Peppercorn remained some time after this with his father, mother, and sister, and they lived very merrily on the treasures he had brought from the giant's cave. At length, however, he saw that the riches were coming to an end, so he resolved to go into the world to seek his fortune.
After travelling about a good while he came one day to a large city, where he saw a great crowd gathered about a man who held an iron pike in his hand, and every now and then squeezed drops of water out of the iron. Whilst the people watched, wondering and admiring his great strength, Peppercorn went up and asked him, "Do you think there is any man in the world stronger than yourself?"
"There is only one man alive who is stronger than myself, and that one is a certain person called Peppercorn," answered he. "Peppercorn can receive a mace on his head without being hurt".
Thereupon Peppercorn told the man who he was, and proposed to him that they should travel about the world together.
"That will I right gladly," said the Pikeman. "How can I help being glad to go with a trusty fellow like you!"
Travelling together they came one day to a certain city, and, finding a concourse of people assembled, they went to see what was the matter. They found a man sitting on the bank of a river turning the wheels of nine mills with his little finger. So they said to him, "Is there anyone stronger than you in the world?"
And he answered them, "There are only two men stronger than I am - a certain person named Peppercorn and a certain Pikeman." Hearing this, Peppercorn and the Pikeman told him who they were, and proposed that he should join them in their travels about the world.
The Mill-turner very gladly accepted the offer, and so all three continued their journey together.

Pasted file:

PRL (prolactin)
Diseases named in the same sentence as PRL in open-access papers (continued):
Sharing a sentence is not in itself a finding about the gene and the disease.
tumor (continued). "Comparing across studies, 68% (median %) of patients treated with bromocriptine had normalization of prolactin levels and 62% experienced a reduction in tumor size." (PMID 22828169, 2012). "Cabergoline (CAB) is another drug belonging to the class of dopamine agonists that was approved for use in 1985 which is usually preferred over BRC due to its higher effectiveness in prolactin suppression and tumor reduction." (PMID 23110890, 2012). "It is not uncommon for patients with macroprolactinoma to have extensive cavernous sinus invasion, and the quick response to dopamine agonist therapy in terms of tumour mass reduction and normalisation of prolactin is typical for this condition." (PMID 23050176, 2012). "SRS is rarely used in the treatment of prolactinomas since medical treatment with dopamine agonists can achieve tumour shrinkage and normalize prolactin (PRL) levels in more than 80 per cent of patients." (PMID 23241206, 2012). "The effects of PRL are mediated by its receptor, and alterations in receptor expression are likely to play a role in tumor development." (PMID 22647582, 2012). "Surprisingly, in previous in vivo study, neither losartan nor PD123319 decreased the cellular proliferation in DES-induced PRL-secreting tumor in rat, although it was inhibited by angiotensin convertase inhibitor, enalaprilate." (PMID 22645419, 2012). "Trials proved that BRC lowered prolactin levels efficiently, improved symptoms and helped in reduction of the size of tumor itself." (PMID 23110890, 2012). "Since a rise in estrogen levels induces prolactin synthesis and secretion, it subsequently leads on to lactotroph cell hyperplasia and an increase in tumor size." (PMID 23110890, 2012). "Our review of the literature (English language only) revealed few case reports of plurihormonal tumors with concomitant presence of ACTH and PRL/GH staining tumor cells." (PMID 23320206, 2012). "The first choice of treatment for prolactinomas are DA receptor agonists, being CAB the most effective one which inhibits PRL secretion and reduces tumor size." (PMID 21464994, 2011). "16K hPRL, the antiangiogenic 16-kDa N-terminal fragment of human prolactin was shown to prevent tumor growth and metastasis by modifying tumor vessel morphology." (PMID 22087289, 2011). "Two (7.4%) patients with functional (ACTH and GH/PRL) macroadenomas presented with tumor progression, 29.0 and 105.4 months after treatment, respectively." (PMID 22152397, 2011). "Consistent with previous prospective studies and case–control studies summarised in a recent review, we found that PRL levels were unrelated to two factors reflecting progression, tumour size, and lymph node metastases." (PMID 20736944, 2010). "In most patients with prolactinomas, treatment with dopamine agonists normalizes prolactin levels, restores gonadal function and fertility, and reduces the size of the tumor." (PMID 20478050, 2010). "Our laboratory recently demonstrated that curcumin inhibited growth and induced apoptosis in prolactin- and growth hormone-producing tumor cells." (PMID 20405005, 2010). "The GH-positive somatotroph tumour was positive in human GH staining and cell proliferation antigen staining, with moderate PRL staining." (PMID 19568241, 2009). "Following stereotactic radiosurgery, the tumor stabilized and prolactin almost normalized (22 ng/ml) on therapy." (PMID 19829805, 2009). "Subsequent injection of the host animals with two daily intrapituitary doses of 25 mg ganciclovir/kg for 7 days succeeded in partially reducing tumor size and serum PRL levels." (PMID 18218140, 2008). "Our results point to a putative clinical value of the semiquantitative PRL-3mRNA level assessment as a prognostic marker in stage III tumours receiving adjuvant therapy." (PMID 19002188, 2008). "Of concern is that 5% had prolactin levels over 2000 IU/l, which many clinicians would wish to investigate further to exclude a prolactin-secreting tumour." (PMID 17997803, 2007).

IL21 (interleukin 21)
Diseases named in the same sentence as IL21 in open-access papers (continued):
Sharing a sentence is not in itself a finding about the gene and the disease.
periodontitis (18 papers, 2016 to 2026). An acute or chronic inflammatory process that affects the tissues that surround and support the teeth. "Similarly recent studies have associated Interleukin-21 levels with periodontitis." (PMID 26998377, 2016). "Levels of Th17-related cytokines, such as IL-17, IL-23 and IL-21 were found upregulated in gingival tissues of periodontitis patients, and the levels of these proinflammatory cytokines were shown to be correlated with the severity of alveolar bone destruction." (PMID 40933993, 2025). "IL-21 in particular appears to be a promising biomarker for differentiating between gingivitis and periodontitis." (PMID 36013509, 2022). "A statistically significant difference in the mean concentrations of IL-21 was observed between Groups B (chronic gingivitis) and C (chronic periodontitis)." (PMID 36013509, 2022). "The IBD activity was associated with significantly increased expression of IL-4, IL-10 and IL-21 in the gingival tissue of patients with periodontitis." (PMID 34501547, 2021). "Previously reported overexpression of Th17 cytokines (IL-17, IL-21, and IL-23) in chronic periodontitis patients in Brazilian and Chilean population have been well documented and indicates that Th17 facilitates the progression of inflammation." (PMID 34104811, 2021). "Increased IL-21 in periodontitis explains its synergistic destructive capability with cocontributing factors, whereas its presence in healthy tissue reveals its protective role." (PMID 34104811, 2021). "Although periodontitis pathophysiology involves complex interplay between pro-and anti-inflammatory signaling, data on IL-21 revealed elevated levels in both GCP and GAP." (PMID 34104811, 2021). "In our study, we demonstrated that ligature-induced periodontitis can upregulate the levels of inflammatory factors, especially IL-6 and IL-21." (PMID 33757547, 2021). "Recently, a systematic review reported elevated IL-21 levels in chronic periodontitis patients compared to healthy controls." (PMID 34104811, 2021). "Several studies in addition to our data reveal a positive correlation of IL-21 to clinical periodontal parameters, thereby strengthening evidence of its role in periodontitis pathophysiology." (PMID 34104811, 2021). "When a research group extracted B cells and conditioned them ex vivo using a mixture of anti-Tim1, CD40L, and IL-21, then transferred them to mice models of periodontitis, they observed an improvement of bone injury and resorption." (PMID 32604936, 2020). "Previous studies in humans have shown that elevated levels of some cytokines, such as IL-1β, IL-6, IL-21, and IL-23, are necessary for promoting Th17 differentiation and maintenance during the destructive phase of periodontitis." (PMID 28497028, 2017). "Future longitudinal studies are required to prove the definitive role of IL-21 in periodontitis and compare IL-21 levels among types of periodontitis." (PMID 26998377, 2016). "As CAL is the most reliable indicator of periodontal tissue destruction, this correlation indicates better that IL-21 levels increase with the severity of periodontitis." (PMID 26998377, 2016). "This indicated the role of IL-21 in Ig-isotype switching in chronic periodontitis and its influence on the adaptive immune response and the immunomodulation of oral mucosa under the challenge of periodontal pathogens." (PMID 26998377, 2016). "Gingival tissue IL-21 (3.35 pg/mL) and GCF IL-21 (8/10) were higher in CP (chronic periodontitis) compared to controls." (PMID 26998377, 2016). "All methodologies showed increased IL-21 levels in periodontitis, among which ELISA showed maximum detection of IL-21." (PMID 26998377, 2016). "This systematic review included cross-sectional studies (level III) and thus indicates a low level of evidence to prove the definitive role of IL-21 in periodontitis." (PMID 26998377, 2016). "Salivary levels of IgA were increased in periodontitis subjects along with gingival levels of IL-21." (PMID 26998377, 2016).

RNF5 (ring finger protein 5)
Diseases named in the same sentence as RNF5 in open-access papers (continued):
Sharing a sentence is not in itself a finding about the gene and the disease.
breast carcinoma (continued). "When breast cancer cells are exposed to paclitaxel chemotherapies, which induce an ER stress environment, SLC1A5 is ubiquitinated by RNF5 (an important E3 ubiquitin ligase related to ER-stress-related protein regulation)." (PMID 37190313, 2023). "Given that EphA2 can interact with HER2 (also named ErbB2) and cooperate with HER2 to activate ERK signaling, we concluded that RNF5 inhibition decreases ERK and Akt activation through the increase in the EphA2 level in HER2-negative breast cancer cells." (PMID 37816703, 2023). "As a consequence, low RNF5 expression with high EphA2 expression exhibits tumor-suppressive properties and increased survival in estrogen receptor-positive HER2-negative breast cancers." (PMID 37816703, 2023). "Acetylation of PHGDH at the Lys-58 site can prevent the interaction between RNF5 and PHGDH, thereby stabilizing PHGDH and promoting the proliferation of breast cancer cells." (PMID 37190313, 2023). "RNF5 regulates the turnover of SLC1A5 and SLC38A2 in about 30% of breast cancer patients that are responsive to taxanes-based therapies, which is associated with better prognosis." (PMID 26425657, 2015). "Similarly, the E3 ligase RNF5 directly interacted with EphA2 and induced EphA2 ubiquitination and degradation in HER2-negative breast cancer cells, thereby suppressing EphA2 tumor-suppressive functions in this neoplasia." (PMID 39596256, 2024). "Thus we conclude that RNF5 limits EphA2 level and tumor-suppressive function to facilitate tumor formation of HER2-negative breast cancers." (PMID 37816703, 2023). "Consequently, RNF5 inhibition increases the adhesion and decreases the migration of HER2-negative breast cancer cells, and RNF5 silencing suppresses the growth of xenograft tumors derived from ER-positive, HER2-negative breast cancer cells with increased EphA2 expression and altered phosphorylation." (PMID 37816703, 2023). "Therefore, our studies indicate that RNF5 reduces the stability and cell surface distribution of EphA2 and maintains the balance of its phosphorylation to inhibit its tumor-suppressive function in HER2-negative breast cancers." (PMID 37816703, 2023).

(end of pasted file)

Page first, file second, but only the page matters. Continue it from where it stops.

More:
After travelling some time they came to a city where they found all the people greatly excited because some one had stolen the three daughters of the king, and, notwithstanding the immense rewards his majesty had offered, no one had as yet dared to go out to look for the princesses. As soon as Peppercorn and his two comrades heard this they went to the king and offered to search for his three daughters. But in order to accomplish the task they demanded that the king should give them a hundred thousand loads of wood. The king gave them what they wanted, and they made a fence all around the city with the timber. This done they began to watch.
The first morning they prepared a whole ox for their dinners, and discussed the question which of the three should stay behind to mind the meat whilst the other two watched the fence. The Pikeman said, "I think I will stay here and take care of the meat, and I will have dinner ready for you when you come back from looking after the fence." So it was thus settled. Just, however, as the Pikeman thought the ox was well roasted he was frightened by the sudden approach of a man with a forehead a yard high and a beard a span long. This man said to the Pikeman, "Good morning!" but the latter ran away instead of answering, he was so shocked by the strange appearance of the man.